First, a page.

Teenager rebellion. Toddler temper tantrums. Divorce. A falling-out with a friend.
Human relationships can be so difficult at times, can’t they?
Not so with our pets – our relationships with those members of our family are just plain different.
And different can be good. Very good, especially when going through an incredibly difficult time in life. Maybe even the toughest time you’ve ever experienced: a breast cancer diagnosis and treatment.
In this blog of our series, Our Pets, Our Selves, Firefly participants share how their dogs influenced their breast cancer experience, their healing, and their lives. Their stories will have you reaching for your dog or seeking out a friendly one to show your love and appreciation!
Sara has 2 daughters who were incredibly concerned about her being home alone: her youngest was heading off to college and Sarah had recently gone through a divorce. They decided that Sara needed a puppy.
A few months after her daughters picked out an English Cream Golden Retriever puppy for her, Sara received a breast cancer diagnosis. Her first thought? “What am I going to do with this puppy through treatment? I am a single mom who works full time!” She admits, “The logistics of it really overwhelmed me at the time.”
She needn’t have worried. “He was a total puppy until I got sick,” Sara begins. At that point, he transformed into her “angel” (with his white fur, the name stuck). “I spend a lot of time on my screened-in porch – healing from surgeries and treatments – and he sits right next to me.” Sara shares. And that is where the two of them were during this interview: Sarah on her porch and Angel sitting on the floor next to her.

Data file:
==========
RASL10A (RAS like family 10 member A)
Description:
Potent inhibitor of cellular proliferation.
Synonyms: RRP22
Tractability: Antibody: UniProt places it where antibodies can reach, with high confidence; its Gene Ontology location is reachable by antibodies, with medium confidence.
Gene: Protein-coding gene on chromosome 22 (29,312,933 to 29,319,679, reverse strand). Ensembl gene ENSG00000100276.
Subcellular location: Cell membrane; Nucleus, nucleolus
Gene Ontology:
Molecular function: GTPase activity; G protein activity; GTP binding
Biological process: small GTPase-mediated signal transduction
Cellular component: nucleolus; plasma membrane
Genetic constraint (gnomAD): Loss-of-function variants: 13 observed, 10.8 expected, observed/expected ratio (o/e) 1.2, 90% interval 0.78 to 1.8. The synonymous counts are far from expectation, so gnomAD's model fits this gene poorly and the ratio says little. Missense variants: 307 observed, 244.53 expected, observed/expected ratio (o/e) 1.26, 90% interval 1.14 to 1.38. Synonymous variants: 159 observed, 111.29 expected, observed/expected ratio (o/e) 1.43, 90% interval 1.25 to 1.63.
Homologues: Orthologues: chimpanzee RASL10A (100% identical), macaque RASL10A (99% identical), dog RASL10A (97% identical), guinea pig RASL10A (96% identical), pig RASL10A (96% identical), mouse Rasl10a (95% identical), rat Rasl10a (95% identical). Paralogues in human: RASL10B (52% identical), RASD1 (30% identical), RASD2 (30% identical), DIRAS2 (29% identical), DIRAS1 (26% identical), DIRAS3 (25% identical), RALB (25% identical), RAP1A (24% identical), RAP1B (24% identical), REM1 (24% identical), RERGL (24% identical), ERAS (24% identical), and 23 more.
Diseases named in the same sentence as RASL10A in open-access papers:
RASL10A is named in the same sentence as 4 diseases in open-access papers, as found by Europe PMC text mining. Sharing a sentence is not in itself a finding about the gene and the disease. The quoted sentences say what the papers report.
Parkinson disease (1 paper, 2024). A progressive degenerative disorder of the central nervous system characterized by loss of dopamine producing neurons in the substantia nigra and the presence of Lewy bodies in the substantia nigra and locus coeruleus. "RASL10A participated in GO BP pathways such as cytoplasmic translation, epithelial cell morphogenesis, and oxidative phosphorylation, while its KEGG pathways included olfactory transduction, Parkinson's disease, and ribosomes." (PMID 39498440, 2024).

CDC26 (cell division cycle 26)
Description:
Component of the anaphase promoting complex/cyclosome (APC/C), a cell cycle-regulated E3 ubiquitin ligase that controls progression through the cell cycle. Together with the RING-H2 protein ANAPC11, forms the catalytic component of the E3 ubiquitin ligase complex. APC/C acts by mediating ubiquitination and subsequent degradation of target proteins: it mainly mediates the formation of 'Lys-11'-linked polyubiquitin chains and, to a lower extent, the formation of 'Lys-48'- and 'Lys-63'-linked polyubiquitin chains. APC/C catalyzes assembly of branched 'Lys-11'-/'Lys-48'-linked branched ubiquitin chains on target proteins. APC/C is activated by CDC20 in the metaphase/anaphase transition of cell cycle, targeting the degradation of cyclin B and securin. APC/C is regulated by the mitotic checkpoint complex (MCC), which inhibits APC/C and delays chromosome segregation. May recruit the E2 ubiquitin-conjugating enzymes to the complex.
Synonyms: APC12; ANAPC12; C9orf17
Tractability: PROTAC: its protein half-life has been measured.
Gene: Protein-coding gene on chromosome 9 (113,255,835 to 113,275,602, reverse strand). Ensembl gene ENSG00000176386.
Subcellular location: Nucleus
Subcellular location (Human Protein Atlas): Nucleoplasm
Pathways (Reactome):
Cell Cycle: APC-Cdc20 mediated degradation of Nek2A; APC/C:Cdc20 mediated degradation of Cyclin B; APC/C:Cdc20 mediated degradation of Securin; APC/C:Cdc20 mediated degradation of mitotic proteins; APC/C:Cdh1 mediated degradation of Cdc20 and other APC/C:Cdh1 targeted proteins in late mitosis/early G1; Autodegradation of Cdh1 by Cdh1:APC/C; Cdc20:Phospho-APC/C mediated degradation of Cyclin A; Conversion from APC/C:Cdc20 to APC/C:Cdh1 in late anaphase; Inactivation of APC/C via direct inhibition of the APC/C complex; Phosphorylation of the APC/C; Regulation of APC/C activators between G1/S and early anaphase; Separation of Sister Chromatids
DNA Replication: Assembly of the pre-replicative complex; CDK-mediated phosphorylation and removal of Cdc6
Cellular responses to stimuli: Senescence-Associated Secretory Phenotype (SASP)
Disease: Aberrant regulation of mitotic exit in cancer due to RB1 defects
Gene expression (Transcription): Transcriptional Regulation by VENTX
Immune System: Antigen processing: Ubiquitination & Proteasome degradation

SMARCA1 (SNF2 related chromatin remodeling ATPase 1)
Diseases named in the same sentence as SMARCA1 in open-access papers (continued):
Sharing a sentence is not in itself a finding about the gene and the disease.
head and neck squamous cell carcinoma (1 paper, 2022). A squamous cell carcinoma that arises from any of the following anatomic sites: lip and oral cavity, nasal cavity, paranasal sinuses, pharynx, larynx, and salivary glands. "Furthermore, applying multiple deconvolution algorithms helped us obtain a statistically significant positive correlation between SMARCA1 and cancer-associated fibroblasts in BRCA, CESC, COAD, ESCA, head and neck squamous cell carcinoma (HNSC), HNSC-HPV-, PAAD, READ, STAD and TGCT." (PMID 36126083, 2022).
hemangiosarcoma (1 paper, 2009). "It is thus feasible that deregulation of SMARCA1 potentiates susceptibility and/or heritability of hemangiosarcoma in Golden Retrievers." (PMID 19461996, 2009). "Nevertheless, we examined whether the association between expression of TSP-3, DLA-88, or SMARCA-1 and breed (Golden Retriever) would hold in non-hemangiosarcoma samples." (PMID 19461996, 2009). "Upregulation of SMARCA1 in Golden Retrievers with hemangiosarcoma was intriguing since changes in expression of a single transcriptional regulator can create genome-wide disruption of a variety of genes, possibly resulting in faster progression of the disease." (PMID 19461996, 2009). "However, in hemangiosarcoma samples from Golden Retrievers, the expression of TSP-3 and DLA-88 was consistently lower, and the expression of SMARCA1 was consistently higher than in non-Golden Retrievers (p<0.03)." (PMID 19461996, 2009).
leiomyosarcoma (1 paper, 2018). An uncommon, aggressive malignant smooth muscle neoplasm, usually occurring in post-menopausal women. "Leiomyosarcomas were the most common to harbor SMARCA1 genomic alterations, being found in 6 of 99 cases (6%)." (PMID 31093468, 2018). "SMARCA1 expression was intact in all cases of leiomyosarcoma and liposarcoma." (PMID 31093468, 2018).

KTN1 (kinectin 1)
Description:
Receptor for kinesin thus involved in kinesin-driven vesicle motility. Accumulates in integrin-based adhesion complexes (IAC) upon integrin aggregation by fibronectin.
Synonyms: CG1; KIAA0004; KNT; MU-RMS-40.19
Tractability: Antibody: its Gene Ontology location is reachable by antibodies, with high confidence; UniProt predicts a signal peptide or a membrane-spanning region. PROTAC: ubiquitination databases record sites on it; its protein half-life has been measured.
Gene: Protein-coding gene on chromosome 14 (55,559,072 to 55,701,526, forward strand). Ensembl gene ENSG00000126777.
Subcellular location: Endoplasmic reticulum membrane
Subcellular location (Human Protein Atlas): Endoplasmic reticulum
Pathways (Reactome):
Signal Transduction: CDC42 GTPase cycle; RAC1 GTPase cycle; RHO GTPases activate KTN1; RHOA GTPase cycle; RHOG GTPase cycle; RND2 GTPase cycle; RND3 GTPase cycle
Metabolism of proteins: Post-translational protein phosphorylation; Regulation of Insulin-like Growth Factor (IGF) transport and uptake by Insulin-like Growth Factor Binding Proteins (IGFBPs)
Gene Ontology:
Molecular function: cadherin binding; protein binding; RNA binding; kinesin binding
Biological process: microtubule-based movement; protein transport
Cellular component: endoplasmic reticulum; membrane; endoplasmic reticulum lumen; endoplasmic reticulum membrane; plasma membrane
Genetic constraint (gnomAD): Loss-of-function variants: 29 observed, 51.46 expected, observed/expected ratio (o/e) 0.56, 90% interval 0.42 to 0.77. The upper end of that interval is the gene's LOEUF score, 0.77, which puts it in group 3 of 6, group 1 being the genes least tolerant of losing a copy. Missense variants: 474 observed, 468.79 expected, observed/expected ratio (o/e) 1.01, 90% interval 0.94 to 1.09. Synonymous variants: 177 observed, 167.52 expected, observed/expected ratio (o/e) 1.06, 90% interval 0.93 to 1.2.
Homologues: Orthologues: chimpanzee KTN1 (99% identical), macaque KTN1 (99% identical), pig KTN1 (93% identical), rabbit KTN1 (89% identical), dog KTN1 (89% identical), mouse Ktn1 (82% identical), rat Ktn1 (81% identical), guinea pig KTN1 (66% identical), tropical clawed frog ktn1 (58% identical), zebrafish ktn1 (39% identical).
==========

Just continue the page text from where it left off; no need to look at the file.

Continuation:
“What I thought would be a barrier and a boundary and a logistical headache because I was balancing work and so much treatment, was the opposite,” admits Sara. “He ended up being the biggest blessing of them all!” Because of this, “My dog has been elevated to human. Seriously. He’s a fur baby for sure,” Sarah says with love and affection in her voice.
For Debbie, their family welcomed a chocolate lab puppy (named Darwin) into their home for her two teenage sons, who loved taking care of him when he was little. But, as children do, they grow up and get busier, so Debbie became the main caretaker for Darwin.
Then Debbie was diagnosed with metastatic breast cancer. “Darwin didn’t instinctively know I had cancer, but when I had chemo, he would come and lay down next to me and push his entire body weight on me and push his legs into me,” Debbie exclaims with a laugh. “He would push his way into every nook and cranny to be as close as he could get to me.”
“It was so lonely during chemo when there aren’t people around,” admits Debbie. “Having him there really helped me a lot. It was very comforting.” Her affection for Darwin is profound: “I have a deep sense of love for Darwin, probably in a shorter time than with my other dogs. I loved my other dogs, who were a huge part of my life, but I have a different connection – an unspoked connection – with Darwin. He knows when I need him without me even saying anything.”